Purpose: The purpose of this randomized, controlled trial was to determine if nurse-supported kangaroo holding of healthy preterm infants in the first 8 weeks of the infant's life facilitates early behavioral organization and development.
Methods: We randomized 87 infants born between 32 and 35 weeks gestation and their mothers to one of three holding groups: kangaroo (skin-to-skin between mother's breasts), blanket (held in mother's arms), or control (no holding restrictions). Nurse-supported groups (kangaroo and blanket) received 8 weekly visits from a registered nurse who encouraged holding and provided education about infant development. The control group received brief social visits. Mothers recorded time held in a daily diary. The Assessment of Preterm Infant Behavior was administered when infants were 40 to 44 weeks postconceptional age.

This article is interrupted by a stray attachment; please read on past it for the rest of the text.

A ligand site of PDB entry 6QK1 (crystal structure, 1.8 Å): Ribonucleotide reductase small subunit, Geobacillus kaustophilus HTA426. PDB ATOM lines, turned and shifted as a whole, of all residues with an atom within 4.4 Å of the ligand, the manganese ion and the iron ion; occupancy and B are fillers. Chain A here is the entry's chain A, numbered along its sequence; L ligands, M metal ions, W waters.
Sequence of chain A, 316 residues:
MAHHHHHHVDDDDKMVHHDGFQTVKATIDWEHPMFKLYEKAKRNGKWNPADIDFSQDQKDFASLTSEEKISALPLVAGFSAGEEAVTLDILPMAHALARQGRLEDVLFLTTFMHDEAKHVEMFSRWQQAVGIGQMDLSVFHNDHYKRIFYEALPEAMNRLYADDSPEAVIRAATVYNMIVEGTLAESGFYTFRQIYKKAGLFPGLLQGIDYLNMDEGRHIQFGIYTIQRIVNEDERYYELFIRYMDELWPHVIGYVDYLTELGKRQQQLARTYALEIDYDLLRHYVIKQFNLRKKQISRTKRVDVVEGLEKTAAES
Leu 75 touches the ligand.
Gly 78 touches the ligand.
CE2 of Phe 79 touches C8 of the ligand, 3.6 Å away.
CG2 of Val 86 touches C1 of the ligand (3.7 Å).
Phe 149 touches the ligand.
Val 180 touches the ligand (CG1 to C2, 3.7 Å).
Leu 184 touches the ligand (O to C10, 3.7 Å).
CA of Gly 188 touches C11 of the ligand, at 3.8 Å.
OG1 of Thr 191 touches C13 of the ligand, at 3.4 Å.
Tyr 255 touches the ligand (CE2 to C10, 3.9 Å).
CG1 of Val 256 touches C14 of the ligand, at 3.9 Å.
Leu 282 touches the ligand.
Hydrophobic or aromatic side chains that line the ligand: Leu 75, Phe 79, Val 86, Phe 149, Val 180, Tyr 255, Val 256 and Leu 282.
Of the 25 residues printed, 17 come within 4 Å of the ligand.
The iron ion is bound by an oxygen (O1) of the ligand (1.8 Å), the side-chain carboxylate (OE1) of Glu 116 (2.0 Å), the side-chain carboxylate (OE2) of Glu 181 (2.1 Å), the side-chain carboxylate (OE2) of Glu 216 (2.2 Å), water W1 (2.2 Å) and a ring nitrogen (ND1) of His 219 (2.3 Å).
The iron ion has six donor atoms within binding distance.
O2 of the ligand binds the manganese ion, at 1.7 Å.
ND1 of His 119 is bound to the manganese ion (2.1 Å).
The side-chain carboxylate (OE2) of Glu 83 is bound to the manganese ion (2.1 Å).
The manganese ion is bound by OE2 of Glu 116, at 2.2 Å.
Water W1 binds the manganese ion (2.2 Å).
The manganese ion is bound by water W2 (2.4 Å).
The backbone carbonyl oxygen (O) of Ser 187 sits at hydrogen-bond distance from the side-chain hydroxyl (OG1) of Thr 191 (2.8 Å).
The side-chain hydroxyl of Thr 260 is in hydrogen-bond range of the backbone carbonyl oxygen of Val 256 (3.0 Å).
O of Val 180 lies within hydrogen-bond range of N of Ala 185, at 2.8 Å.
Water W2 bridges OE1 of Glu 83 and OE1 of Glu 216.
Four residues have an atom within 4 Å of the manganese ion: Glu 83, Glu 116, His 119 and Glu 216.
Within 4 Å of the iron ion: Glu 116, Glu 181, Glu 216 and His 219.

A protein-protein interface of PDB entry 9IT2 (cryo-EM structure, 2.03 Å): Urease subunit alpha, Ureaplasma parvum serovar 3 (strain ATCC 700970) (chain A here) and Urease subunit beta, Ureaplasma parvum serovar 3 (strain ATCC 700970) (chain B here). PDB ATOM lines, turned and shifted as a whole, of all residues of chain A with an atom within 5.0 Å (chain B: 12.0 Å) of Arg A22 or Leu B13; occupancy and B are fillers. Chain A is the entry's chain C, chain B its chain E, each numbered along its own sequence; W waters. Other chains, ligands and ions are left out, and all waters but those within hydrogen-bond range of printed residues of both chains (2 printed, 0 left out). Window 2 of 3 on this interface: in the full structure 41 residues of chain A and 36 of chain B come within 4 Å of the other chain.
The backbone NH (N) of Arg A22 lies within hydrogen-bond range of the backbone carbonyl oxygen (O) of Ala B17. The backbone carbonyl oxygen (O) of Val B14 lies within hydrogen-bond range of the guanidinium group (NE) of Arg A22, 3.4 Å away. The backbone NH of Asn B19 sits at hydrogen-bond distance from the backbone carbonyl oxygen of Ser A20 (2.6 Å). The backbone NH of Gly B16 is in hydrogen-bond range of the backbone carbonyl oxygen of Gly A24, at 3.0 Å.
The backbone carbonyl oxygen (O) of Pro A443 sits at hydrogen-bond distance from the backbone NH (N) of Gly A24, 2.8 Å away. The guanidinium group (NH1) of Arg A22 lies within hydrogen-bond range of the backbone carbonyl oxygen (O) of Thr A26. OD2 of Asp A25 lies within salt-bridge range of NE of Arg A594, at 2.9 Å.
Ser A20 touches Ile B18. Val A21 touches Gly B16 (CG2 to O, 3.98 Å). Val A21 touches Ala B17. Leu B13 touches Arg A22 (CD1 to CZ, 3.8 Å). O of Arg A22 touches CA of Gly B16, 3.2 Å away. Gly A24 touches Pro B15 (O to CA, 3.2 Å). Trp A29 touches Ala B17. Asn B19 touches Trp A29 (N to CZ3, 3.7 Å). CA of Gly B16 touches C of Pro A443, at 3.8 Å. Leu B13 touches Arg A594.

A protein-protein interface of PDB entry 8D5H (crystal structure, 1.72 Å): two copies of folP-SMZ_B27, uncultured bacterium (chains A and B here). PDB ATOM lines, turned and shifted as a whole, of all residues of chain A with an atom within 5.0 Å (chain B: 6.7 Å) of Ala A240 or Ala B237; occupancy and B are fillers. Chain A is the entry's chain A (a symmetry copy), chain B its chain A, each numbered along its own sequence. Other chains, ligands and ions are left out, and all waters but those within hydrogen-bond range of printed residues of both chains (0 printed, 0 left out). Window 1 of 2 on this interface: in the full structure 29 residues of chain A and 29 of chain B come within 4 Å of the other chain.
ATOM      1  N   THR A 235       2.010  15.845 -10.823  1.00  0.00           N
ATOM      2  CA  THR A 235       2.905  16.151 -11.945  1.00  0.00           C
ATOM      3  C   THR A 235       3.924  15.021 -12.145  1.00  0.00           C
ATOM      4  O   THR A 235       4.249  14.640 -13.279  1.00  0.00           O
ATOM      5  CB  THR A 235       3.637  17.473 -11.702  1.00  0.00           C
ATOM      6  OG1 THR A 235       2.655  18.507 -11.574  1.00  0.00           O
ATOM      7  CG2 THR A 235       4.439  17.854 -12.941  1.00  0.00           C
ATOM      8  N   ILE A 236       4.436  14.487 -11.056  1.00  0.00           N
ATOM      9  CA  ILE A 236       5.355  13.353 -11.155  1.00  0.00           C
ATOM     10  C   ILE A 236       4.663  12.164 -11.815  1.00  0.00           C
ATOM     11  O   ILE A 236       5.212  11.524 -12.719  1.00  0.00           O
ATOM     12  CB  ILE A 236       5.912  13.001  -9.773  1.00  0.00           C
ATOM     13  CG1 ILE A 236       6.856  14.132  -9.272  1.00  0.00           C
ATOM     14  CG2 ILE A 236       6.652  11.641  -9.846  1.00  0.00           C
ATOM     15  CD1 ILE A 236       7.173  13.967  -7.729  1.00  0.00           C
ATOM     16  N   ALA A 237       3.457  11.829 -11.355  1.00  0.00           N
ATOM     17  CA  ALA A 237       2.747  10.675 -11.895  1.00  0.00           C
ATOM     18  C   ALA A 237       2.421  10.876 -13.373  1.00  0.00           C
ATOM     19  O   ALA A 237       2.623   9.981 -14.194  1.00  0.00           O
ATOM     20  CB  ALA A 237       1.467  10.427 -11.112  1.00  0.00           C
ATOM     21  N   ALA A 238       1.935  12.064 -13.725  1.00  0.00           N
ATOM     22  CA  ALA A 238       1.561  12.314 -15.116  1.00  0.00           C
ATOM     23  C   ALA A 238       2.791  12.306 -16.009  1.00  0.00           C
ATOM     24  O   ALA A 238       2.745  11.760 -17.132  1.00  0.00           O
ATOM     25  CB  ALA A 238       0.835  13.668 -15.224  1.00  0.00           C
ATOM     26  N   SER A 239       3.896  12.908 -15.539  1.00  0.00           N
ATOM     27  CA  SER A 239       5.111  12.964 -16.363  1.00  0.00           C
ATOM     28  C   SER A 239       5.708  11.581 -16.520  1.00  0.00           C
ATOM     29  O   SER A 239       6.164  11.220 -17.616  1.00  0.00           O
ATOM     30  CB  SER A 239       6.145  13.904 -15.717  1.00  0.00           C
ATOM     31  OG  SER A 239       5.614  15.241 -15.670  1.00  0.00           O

Results: Total holding time averaged 4 to 5 hr/day and did not differ among groups. Mothers held kangaroo style an average of 59 min/day in the kangaroo group, and 5 and 9 min/day in the blanket and control groups, respectively (p < .001). Infants in the kangaroo and blanket groups had more optimal scores than the control group in Robust Crying (p = .015) indicating that they could arouse to vigorous crying and calm. Scores, except for Attention and State Regulation, were at least as high as those of full-term infants.
Clinical Implications: When kangaroo holding is compared to blanket holding, both methods may provide equal early behavioral organization and developmental benefit to the infant.